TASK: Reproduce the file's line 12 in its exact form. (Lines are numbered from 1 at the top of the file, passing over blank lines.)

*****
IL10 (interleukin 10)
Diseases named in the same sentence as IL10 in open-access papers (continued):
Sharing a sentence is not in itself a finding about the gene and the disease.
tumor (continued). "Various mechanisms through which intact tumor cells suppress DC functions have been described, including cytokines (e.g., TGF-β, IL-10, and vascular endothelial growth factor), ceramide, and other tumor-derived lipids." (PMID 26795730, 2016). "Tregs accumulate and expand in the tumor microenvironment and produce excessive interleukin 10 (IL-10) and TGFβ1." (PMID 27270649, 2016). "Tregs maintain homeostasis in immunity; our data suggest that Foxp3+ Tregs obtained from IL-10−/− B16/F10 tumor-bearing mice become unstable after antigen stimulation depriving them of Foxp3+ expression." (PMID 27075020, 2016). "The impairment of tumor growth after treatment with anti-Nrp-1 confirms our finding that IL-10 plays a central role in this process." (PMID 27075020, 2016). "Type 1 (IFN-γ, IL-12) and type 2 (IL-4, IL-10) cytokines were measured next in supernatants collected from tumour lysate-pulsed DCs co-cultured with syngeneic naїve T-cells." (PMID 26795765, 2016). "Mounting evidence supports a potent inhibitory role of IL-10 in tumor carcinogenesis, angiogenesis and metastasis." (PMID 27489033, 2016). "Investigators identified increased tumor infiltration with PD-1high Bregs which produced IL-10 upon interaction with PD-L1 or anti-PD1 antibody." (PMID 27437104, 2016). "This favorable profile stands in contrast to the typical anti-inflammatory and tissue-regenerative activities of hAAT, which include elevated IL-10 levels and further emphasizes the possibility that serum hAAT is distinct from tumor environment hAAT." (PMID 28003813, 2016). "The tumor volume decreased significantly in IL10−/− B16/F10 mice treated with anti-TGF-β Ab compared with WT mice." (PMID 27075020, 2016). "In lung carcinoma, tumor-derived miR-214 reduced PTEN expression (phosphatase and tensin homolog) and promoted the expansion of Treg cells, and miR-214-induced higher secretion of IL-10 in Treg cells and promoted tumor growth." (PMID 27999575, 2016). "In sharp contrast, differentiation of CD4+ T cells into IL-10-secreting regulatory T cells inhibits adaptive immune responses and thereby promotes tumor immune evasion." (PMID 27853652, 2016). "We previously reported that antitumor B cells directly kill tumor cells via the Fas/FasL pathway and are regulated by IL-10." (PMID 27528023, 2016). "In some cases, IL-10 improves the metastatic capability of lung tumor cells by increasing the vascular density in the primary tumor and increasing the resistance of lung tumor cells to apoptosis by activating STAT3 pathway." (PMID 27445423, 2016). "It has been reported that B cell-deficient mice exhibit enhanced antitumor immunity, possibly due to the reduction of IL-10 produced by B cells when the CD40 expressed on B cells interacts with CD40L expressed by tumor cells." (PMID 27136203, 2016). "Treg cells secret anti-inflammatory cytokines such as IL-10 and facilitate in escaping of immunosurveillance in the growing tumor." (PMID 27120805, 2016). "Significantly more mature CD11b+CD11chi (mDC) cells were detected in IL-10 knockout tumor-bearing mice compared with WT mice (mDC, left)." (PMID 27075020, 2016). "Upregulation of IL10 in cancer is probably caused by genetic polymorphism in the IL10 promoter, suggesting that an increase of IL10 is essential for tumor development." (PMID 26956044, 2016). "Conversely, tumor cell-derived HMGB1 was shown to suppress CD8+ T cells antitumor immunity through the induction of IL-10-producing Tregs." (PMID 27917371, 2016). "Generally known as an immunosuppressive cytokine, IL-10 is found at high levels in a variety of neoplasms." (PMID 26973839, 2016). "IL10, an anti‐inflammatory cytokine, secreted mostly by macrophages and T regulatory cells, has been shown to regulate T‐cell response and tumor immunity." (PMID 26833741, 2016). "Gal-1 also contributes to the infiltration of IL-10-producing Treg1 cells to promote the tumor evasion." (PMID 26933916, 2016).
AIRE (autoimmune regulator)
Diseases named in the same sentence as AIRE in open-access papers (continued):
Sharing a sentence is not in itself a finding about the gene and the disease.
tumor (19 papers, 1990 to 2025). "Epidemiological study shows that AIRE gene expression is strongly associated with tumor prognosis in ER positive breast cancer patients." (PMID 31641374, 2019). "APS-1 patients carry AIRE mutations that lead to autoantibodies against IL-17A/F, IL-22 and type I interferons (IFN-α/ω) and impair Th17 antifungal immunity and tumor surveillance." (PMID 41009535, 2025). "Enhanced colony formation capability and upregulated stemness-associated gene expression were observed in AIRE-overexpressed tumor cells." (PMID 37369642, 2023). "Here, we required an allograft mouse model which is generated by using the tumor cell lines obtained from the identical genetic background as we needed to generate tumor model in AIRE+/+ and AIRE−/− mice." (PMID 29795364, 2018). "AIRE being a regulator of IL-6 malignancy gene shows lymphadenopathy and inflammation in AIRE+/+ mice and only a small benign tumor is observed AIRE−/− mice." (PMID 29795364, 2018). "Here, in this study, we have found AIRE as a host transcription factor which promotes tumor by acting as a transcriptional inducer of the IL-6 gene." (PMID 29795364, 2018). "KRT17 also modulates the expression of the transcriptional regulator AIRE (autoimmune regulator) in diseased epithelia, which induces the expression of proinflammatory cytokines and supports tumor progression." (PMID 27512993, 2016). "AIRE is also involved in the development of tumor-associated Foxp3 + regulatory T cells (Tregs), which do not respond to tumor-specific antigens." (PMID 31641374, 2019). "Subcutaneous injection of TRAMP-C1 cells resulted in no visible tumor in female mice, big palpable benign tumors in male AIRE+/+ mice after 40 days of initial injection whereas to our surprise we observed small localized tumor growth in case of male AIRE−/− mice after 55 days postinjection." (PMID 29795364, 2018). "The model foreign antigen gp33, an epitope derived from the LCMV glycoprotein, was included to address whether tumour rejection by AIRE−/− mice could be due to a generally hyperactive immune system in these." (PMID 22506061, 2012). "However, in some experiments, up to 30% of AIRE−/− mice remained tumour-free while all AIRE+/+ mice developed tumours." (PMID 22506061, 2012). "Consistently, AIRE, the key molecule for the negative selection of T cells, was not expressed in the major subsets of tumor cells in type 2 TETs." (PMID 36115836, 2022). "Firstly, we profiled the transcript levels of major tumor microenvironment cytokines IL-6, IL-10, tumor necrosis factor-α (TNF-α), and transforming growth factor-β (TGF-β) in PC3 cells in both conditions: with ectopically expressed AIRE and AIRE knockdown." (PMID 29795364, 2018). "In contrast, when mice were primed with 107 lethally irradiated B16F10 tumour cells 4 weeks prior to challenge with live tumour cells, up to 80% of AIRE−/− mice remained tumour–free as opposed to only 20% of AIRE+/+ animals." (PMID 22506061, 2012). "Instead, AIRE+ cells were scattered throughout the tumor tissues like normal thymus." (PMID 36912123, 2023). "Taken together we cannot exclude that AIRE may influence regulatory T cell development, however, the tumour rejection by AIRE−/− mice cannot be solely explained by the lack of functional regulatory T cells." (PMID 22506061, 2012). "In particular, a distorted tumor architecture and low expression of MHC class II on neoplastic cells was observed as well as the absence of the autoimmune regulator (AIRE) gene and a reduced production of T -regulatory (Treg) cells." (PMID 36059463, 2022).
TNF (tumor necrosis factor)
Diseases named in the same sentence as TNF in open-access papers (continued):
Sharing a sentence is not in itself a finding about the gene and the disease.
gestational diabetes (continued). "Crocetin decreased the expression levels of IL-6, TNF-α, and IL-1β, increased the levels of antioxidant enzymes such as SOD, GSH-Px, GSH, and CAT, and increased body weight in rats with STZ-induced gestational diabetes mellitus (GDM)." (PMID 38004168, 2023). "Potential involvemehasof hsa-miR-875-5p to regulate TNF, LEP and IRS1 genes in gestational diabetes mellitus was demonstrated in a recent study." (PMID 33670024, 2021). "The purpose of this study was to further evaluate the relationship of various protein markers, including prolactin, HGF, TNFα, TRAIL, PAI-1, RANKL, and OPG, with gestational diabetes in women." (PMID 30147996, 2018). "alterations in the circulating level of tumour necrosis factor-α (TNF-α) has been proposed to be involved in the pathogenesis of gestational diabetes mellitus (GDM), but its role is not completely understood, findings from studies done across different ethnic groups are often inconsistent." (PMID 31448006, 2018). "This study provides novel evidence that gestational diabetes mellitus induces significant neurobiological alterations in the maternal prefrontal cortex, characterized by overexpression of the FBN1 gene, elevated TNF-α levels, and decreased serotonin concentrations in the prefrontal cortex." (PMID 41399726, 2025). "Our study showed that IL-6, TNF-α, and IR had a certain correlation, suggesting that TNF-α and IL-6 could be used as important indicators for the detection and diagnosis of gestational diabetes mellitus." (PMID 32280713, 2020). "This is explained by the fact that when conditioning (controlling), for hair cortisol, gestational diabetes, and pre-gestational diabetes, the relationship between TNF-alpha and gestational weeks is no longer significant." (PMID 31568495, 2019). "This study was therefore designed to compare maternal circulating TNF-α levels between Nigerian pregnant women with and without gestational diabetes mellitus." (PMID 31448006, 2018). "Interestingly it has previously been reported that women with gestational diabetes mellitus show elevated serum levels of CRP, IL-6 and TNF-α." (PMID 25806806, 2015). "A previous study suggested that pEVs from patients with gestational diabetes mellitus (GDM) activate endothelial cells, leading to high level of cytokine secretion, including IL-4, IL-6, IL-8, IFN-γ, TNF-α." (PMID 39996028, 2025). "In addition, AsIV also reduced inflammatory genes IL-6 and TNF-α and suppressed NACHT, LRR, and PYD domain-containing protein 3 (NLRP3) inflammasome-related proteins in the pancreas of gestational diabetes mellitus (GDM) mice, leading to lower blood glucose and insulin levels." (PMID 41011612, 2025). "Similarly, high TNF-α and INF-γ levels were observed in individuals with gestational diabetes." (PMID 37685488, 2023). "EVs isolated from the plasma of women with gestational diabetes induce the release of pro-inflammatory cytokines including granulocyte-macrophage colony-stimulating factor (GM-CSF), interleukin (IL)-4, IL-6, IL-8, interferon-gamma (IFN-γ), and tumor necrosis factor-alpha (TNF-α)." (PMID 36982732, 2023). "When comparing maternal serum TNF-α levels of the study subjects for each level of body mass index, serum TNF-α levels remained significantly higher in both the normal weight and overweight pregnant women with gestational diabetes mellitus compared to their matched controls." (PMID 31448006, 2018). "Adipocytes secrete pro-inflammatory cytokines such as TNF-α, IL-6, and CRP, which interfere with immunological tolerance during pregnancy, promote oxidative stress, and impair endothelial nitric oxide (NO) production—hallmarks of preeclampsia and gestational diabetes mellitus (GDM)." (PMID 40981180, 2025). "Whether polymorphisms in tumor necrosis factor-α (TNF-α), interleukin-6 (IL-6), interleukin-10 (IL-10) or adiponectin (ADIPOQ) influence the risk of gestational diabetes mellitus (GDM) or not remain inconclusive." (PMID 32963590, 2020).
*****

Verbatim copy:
gestational diabetes (continued). "Crocetin decreased the expression levels of IL-6, TNF-α, and IL-1β, increased the levels of antioxidant enzymes such as SOD, GSH-Px, GSH, and CAT, and increased body weight in rats with STZ-induced gestational diabetes mellitus (GDM)." (PMID 38004168, 2023). "Potential involvemehasof hsa-miR-875-5p to regulate TNF, LEP and IRS1 genes in gestational diabetes mellitus was demonstrated in a recent study." (PMID 33670024, 2021). "The purpose of this study was to further evaluate the relationship of various protein markers, including prolactin, HGF, TNFα, TRAIL, PAI-1, RANKL, and OPG, with gestational diabetes in women." (PMID 30147996, 2018). "alterations in the circulating level of tumour necrosis factor-α (TNF-α) has been proposed to be involved in the pathogenesis of gestational diabetes mellitus (GDM), but its role is not completely understood, findings from studies done across different ethnic groups are often inconsistent." (PMID 31448006, 2018). "This study provides novel evidence that gestational diabetes mellitus induces significant neurobiological alterations in the maternal prefrontal cortex, characterized by overexpression of the FBN1 gene, elevated TNF-α levels, and decreased serotonin concentrations in the prefrontal cortex." (PMID 41399726, 2025). "Our study showed that IL-6, TNF-α, and IR had a certain correlation, suggesting that TNF-α and IL-6 could be used as important indicators for the detection and diagnosis of gestational diabetes mellitus." (PMID 32280713, 2020). "This is explained by the fact that when conditioning (controlling), for hair cortisol, gestational diabetes, and pre-gestational diabetes, the relationship between TNF-alpha and gestational weeks is no longer significant." (PMID 31568495, 2019). "This study was therefore designed to compare maternal circulating TNF-α levels between Nigerian pregnant women with and without gestational diabetes mellitus." (PMID 31448006, 2018). "Interestingly it has previously been reported that women with gestational diabetes mellitus show elevated serum levels of CRP, IL-6 and TNF-α." (PMID 25806806, 2015). "A previous study suggested that pEVs from patients with gestational diabetes mellitus (GDM) activate endothelial cells, leading to high level of cytokine secretion, including IL-4, IL-6, IL-8, IFN-γ, TNF-α." (PMID 39996028, 2025). "In addition, AsIV also reduced inflammatory genes IL-6 and TNF-α and suppressed NACHT, LRR, and PYD domain-containing protein 3 (NLRP3) inflammasome-related proteins in the pancreas of gestational diabetes mellitus (GDM) mice, leading to lower blood glucose and insulin levels." (PMID 41011612, 2025). "Similarly, high TNF-α and INF-γ levels were observed in individuals with gestational diabetes." (PMID 37685488, 2023). "EVs isolated from the plasma of women with gestational diabetes induce the release of pro-inflammatory cytokines including granulocyte-macrophage colony-stimulating factor (GM-CSF), interleukin (IL)-4, IL-6, IL-8, interferon-gamma (IFN-γ), and tumor necrosis factor-alpha (TNF-α)." (PMID 36982732, 2023). "When comparing maternal serum TNF-α levels of the study subjects for each level of body mass index, serum TNF-α levels remained significantly higher in both the normal weight and overweight pregnant women with gestational diabetes mellitus compared to their matched controls." (PMID 31448006, 2018). "Adipocytes secrete pro-inflammatory cytokines such as TNF-α, IL-6, and CRP, which interfere with immunological tolerance during pregnancy, promote oxidative stress, and impair endothelial nitric oxide (NO) production—hallmarks of preeclampsia and gestational diabetes mellitus (GDM)." (PMID 40981180, 2025). "Whether polymorphisms in tumor necrosis factor-α (TNF-α), interleukin-6 (IL-6), interleukin-10 (IL-10) or adiponectin (ADIPOQ) influence the risk of gestational diabetes mellitus (GDM) or not remain inconclusive." (PMID 32963590, 2020).